Once you end the game, you compare your score with the achievement table and unlock extra shops and fancy dragons for your next solo game, which creates a sort of campaign-like progression.
Flamecraft Board Game Overview
Flamecraft is a beautiful game with incredible art and graphic design. It deservedly took home this year’s 2022 Golden Geek’s Best Artwork and Presentation award. We liked the design so much that we commissioned MistiqArts to create some fan art featuring one of Flamecraft’s gorgeous dragons and our dapper little site mascot.
While the original art is out of this world, the game mechanics aren’t anything new. What’s more, the game feels rather light. At first glance, it looks deep and offers many playing options, but after a few plays, I realized it’s just a facade. You’re just doing the same thing over and over again, hoping to win. So the game essentially turns into a race.
You are all racing to collect goods to buy the best enchantments and place them at the appropriate time (and shop) to score the most points. All of the players at the table are doing the same thing, and all of them are hoping that nobody notices what they are doing. There is some variety in enchantments and shops but ultimately a lot of the players at the table may go for the same goals.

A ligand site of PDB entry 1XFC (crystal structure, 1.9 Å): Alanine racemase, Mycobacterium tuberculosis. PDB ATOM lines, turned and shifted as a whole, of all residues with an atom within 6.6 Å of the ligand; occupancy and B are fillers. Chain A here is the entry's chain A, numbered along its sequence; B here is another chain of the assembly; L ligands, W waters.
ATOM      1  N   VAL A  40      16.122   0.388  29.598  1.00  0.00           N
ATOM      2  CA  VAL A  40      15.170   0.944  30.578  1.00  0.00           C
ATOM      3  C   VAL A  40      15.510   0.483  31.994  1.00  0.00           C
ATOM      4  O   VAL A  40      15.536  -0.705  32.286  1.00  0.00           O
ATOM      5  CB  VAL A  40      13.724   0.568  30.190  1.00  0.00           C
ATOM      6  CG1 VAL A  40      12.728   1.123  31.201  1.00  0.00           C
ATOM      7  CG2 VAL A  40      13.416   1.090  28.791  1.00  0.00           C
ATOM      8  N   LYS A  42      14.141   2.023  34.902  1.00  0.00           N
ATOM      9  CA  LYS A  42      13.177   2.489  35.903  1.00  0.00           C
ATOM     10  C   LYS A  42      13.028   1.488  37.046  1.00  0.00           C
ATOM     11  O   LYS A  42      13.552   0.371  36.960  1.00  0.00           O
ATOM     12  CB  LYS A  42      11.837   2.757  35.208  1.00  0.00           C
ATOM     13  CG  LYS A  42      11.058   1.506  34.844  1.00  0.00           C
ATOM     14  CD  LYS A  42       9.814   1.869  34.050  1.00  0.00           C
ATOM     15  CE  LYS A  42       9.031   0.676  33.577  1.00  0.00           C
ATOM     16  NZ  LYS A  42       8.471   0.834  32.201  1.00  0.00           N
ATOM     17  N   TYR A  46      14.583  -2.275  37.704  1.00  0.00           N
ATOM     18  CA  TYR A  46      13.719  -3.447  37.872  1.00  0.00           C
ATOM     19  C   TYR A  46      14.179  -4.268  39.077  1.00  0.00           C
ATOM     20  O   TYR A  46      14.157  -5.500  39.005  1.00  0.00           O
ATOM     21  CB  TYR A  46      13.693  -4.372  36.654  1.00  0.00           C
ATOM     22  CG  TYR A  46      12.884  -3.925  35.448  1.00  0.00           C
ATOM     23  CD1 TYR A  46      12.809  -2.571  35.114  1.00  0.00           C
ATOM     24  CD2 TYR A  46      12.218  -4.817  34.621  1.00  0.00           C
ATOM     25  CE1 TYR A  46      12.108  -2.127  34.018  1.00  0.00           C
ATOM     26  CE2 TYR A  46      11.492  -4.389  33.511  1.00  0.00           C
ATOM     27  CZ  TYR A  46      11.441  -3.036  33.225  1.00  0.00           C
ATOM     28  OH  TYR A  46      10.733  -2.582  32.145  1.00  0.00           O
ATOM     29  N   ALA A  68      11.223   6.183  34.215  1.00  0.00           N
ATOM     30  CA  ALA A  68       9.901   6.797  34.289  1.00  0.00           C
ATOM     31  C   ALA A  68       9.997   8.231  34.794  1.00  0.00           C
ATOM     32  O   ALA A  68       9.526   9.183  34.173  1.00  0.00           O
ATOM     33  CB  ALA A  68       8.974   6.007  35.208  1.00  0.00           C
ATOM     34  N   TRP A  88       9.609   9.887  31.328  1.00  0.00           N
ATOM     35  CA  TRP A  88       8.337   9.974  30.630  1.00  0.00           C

It may sound exciting at first, but it gets really tedious after a couple of games. Especially because this is a race where the finish line can change at any moment and other people can jump in front of you and snatch that enchantment prize you were racing towards before you can do anything. Let me use an analogy here:
Picture yourself out on the sea during a storm. You are trying to chart a course to get to safety, but the wind and waves keep changing constantly. Even if you successfully manage to brave the waves, you are hit with the sudden realization that the storm is moving with you and you are nowhere near a safe haven. Since it’s impossible to 100% predict what will happen next, in the scenario and in the game, my approach is to just let go and let the waves carry me.
To me, this is the best way to play the game. Let the game play out and go with the flow. Try to avoid creating a big plan or analyzing every possible move. You’ll get stuck and lose out on the fun. Take advantage of opportunities when they appear and enjoy the game and its art. After all, you are a Flamekeeper, and every problem can be overcome with the right dragon. Now you are getting it, now you are thinking with dragons.
Flamecraft is a light eurogame that combines several mechanics including worker placement, resource management, and even some engine building.
Yes, Flamecraft has an excellent solo mode that even features a pseudo-campaign-like progression.
Flamecraft is not a cooperative game. All of the players at the table compete to win the title of Master of Flamecraft and there is fairly limited player interaction throughout the game.